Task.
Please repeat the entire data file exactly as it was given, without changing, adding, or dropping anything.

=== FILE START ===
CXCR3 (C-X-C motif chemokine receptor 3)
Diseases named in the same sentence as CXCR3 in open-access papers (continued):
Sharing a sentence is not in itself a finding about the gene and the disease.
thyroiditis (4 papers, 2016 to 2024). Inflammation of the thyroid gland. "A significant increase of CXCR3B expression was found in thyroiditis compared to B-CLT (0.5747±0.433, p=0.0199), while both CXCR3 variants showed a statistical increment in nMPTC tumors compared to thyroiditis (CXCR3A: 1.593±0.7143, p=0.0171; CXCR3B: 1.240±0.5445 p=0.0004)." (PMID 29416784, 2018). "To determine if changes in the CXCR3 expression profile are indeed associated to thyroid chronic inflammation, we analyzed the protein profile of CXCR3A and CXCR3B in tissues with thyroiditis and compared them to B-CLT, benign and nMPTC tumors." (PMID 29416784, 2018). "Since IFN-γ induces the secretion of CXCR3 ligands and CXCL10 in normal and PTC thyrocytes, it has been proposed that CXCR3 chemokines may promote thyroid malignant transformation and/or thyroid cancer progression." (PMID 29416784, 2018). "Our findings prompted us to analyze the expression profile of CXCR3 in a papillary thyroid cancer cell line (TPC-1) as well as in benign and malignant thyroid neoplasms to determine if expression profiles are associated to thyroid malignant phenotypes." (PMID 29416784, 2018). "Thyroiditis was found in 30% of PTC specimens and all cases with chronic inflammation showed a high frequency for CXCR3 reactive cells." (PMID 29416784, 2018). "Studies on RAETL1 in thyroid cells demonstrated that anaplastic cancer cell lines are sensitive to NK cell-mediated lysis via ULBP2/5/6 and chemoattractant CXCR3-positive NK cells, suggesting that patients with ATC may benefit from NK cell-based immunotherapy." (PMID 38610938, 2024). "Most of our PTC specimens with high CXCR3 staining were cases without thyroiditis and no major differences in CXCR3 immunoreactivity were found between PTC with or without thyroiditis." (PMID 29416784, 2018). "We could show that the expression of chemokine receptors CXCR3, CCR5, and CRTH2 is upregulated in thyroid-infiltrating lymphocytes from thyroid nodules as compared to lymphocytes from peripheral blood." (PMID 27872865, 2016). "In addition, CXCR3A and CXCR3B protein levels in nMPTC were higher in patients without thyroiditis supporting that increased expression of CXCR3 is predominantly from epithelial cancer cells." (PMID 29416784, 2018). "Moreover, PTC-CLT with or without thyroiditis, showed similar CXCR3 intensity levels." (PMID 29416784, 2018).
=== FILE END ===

CXCR3 (C-X-C motif chemokine receptor 3)
Diseases named in the same sentence as CXCR3 in open-access papers (continued):
Sharing a sentence is not in itself a finding about the gene and the disease.
thyroiditis (4 papers, 2016 to 2024). Inflammation of the thyroid gland. "A significant increase of CXCR3B expression was found in thyroiditis compared to B-CLT (0.5747±0.433, p=0.0199), while both CXCR3 variants showed a statistical increment in nMPTC tumors compared to thyroiditis (CXCR3A: 1.593±0.7143, p=0.0171; CXCR3B: 1.240±0.5445 p=0.0004)." (PMID 29416784, 2018). "To determine if changes in the CXCR3 expression profile are indeed associated to thyroid chronic inflammation, we analyzed the protein profile of CXCR3A and CXCR3B in tissues with thyroiditis and compared them to B-CLT, benign and nMPTC tumors." (PMID 29416784, 2018). "Since IFN-γ induces the secretion of CXCR3 ligands and CXCL10 in normal and PTC thyrocytes, it has been proposed that CXCR3 chemokines may promote thyroid malignant transformation and/or thyroid cancer progression." (PMID 29416784, 2018). "Our findings prompted us to analyze the expression profile of CXCR3 in a papillary thyroid cancer cell line (TPC-1) as well as in benign and malignant thyroid neoplasms to determine if expression profiles are associated to thyroid malignant phenotypes." (PMID 29416784, 2018). "Thyroiditis was found in 30% of PTC specimens and all cases with chronic inflammation showed a high frequency for CXCR3 reactive cells." (PMID 29416784, 2018). "Studies on RAETL1 in thyroid cells demonstrated that anaplastic cancer cell lines are sensitive to NK cell-mediated lysis via ULBP2/5/6 and chemoattractant CXCR3-positive NK cells, suggesting that patients with ATC may benefit from NK cell-based immunotherapy." (PMID 38610938, 2024). "Most of our PTC specimens with high CXCR3 staining were cases without thyroiditis and no major differences in CXCR3 immunoreactivity were found between PTC with or without thyroiditis." (PMID 29416784, 2018). "We could show that the expression of chemokine receptors CXCR3, CCR5, and CRTH2 is upregulated in thyroid-infiltrating lymphocytes from thyroid nodules as compared to lymphocytes from peripheral blood." (PMID 27872865, 2016). "In addition, CXCR3A and CXCR3B protein levels in nMPTC were higher in patients without thyroiditis supporting that increased expression of CXCR3 is predominantly from epithelial cancer cells." (PMID 29416784, 2018). "Moreover, PTC-CLT with or without thyroiditis, showed similar CXCR3 intensity levels." (PMID 29416784, 2018).